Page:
Getting creative in a crisis


Prof Mohd Fadzil (left) and USM Engineering Campus director Prof Dr Nor Azazi Zakaria (right) showing the automatic disinfection tunnel placed outside a clinic on the campus in Transkrian, Nibong Tebal, Penang. — Photos: MUSTAFA AHMAD/The Star

A TEAM of researchers from Universiti Sains Malaysia (USM) in Penang has developed a RM1,500 automatic disinfection tunnel.

The low-cost tunnel, which was completed by four lecturers and two technical staff, is equipped with an automatic soap dispenser and non-contact water taps and dryers.

School of Electrical and Electronic Engineering dean and project leader Prof Dr Mohd Fadzil Ain said the tunnel would first be used at a clinic on USM premises.

Prof Mohd Fadzil showing the 3D printer face shield that they produced to be distributed to hospitals.Prof Mohd Fadzil showing the 3D printer face shield that they produced to be distributed to hospitals.

The sequence starts with users having their temperatures read with a non-contact temperature reader before they proceed to enter the tunnel.

After sanitisation is done in the tunnel, users will then be directed to clean their hands using the automatic soap dispenser at a station equipped with non-contact water taps and dryers.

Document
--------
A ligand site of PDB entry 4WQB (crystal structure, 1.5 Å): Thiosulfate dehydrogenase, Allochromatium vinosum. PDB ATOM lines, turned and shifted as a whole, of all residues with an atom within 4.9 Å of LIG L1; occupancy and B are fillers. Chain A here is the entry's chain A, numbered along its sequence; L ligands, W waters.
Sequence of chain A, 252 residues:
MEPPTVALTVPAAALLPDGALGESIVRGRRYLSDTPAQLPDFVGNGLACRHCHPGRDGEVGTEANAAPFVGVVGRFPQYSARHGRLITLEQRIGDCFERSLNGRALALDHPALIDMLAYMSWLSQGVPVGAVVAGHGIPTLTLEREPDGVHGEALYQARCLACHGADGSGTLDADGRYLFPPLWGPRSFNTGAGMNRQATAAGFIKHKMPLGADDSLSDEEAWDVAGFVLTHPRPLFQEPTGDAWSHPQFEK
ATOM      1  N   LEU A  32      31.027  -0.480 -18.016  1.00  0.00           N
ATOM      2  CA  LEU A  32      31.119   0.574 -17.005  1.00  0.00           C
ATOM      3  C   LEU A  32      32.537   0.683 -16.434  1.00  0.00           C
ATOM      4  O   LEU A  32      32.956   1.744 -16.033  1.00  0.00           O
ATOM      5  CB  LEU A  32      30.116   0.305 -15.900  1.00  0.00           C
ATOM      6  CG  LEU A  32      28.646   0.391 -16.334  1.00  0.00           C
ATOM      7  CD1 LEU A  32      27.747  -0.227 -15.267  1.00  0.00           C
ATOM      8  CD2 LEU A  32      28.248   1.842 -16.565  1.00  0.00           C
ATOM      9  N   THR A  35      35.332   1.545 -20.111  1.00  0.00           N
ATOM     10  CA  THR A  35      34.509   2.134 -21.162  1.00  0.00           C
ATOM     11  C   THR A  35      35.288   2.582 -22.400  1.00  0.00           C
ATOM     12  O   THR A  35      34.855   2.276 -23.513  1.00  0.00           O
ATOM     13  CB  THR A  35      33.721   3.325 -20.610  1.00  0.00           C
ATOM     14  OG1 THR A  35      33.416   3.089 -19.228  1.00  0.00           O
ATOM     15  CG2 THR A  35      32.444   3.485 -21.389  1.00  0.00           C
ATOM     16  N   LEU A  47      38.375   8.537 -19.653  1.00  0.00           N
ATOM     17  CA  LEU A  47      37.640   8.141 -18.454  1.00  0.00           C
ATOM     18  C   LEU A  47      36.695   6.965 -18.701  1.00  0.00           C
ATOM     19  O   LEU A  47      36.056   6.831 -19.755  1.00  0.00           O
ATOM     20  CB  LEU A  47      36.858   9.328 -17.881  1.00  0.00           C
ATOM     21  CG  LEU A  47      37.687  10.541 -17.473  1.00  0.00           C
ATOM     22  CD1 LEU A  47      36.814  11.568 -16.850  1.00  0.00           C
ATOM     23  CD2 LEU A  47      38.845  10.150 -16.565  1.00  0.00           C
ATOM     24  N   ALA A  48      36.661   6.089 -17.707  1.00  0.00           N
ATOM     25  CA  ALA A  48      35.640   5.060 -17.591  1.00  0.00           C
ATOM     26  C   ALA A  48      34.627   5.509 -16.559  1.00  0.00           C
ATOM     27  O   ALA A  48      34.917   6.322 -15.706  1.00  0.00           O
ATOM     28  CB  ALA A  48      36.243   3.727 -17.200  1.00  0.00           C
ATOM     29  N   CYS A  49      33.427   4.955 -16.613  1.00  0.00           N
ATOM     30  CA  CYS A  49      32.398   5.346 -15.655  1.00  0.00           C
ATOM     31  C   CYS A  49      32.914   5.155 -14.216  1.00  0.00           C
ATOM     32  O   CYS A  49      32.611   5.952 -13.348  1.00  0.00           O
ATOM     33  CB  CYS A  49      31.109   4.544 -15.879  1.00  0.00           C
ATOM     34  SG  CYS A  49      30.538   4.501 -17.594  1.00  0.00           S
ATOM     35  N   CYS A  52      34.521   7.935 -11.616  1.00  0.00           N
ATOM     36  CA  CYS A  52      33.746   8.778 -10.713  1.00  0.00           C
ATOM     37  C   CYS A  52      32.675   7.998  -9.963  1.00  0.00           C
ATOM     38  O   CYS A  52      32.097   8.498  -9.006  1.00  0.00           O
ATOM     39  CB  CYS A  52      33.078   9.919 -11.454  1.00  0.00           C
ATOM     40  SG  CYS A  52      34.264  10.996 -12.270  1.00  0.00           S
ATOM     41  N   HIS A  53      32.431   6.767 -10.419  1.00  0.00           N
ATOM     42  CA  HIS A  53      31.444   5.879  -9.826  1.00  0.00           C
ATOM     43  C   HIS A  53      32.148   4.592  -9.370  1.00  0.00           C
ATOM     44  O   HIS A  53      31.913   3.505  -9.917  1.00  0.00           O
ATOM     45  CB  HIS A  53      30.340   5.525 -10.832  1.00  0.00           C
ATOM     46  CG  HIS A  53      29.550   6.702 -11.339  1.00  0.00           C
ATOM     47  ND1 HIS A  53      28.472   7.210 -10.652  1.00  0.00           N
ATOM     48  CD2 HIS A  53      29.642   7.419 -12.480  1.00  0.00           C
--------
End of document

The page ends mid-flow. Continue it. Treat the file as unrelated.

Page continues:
“This tunnel is suitable for use by frontliners to sanitise against bacteria and viruses after they complete work.

“We developed this product using resources and components obtained from our School of Electrical and Electronic Engineering as many hardware shops are closed now.

A USM staff member being disinfected in the tunnel.A USM staff member being disinfected in the tunnel.

“We came up with the prototype and completed the tunnel in three days.

“As it is made using mostly PVC water pipes, the tunnel is not too costly to construct, ” said Prof Mohd Fadzil when contacted on Monday.

Prof Mohd Fadzil said the idea to develop the tunnel started after frontliners at a clinic in USM requested facilities to protect themselves from infection.

“Our tunnel will be used at the clinic by frontliners and patients.

(From right) prof Nor Azazi and Prof Mohd Fadzil observing a staff member using the non-contact temperature reader before entering the tunnel.(From right) prof Nor Azazi and Prof Mohd Fadzil observing a staff member using the non-contact temperature reader before entering the tunnel.

“But due to its reasonable cost, it will be easy to duplicate the tunnel. So it is possible for more tunnels to be used at hospitals, public areas and universities.”

He said he used his own funds and contributions from USM’s Division of Industry and Community Network to make the tunnel.

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